MP Leonard wants a laptop for every child

POSTED: 07/12/13 1:01 PM

St. Maarten -After a recent visit to Parlatino in Colombia, MP Johan “Janchi” Leonard of the United People’s Party, stated that the use of technology will have to play a major role in education as” we continue to shape the future of Country St. Maarten with each child having a laptop.”

Leonard said “he is convinced that using technology to educate our children will be more stimulating for the young minds and will significantly reduce the rate of drop outs while at the same time increasing the educational standard on the island overall.”

During his visit to Colombia, Leonard met with Parliamentarians from Latin America and attended several brainstorming sessions to discuss the different challenges and best practices in country development.

Parlatino is a regional organization comprised of Latin American and Caribbean countries which holds sessions for one week each year in June. The theme for this year’s event was technology and innovation in education. It was held under the patronage of Colombian President, Juan Manuel Santos, and the Colombian Ministry of Education.

On his return Leonard said that “it is evident that our children have a greater grasp of technology than most adults today and they are drawn to it in a major way. Using this love for technology would be an obvious next step in terms of innovation in education.” According to Leonard, the strength of St. Maarten in the future will depend heavily on the education of its population. “We must take the necessary steps today to secure a strong Country St. Maarten for tomorrow.”

Leonard said he will be meeting with the new minister of education to discuss this innovation in education using technology, and that he will also be seeking  the support of his coalition partners in government to see how  this can become a reality for the children of St. Maarten over the next few years.

“Education is one of the most important tools for the development of a Country. It is important that the use of technology is at the same time managed so that it is used constructively and achieves the results we can reap benefits from. When the entire globe is going green and the cost of school books is at an all time high, the proper use of technology could mean the elimination of printed material, and a significant reduction in the overall cost of education over the long term. This will also mean a major financial relief for parents as they would not need to purchase school books. This is something that is achievable but must be a shared responsibility between government and business/private sector,” the MP said.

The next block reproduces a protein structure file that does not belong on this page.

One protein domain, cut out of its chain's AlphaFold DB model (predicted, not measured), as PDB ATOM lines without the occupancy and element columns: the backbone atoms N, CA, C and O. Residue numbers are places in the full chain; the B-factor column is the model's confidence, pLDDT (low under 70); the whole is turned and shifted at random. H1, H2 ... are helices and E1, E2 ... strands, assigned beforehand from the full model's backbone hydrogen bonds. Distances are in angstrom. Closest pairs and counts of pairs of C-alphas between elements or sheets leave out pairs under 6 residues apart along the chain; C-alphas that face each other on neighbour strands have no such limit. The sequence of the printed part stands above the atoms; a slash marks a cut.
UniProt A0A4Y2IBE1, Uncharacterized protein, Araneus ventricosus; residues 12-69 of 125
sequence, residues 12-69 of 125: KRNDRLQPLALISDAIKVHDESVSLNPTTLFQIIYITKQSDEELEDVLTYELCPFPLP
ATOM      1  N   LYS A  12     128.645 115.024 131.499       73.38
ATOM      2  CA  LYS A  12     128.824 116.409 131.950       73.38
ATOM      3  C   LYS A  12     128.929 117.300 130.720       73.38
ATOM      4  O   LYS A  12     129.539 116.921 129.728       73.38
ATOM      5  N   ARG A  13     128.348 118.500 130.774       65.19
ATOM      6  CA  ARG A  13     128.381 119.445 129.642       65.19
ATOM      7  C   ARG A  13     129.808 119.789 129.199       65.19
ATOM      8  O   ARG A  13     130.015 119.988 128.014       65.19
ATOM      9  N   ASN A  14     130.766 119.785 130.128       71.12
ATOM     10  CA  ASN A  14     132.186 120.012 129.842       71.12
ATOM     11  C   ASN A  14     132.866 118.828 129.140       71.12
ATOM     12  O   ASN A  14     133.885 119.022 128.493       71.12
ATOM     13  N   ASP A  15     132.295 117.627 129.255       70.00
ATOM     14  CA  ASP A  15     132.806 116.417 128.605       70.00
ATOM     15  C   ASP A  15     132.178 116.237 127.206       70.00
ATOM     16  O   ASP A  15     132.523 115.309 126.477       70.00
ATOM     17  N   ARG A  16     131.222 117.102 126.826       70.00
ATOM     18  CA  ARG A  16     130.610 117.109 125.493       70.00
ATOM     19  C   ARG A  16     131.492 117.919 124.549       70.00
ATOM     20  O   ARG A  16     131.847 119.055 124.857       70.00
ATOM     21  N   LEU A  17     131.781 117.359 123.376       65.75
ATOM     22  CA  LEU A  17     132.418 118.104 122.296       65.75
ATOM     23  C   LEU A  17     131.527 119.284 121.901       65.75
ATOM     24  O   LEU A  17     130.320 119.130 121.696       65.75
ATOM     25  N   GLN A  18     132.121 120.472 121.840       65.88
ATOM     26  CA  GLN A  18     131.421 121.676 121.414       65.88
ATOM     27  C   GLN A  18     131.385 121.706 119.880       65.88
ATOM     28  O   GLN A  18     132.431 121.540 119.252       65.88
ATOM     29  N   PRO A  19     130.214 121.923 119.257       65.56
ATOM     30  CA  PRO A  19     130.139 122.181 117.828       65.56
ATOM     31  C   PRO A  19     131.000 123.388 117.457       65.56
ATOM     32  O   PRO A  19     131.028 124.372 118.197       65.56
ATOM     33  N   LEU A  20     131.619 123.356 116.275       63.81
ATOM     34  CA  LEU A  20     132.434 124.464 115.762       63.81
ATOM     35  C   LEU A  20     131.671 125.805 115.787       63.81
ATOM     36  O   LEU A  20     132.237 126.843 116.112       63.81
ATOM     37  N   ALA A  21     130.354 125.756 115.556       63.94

“Now more than ever, St. Maarten as a new Country must begin to take the necessary steps to deal with shortage of teachers, and oversized classrooms and using computers will go a long way to ensuring that the information imparted by our teachers reaches each student,” Leonard added.

“When I speak of using technology to teach our children, I am thinking in the context in which every child on St. Maarten attending public school has a laptop which our teachers use to deliver the courses and monitor their results,” said the UP MP.  “I believe that using this type of system will allow teachers to quickly identify the struggling children and we can prevent that struggling boy or girl from having to drop out of school because they were not getting the material and no one noticed or they were barely passing.”

Leonard feels this will address the issue of shortage of teachers as it will allow St. Maarten’s teachers to reach more children. Leonard said he is “well aware of the challenges that implementing such a system will face. First, the island must upgrade its technology to become much more stable and reliable with increased capacity to accommodate such a large scale project. This should be a shared responsibility between our two telecommunications companies who should see the financial benefit and take the leading role in presenting such a proposal to government. There is also a financial burden that government will have, but through proper planning and implementation in stages, perhaps starting with primary schools we should be able to achieve this,” Leonard pointed out. “We have to take the educational future of our children serious.”

MP Leonard concluded “that one of the considerations for the use of technology is also the ability to get the more seasoned educators, who have retired, to play a role in shaping the teachers of today, thereby transferring the wealth of experience and knowledge to the younger teachers rather than it being lost with retirees.”

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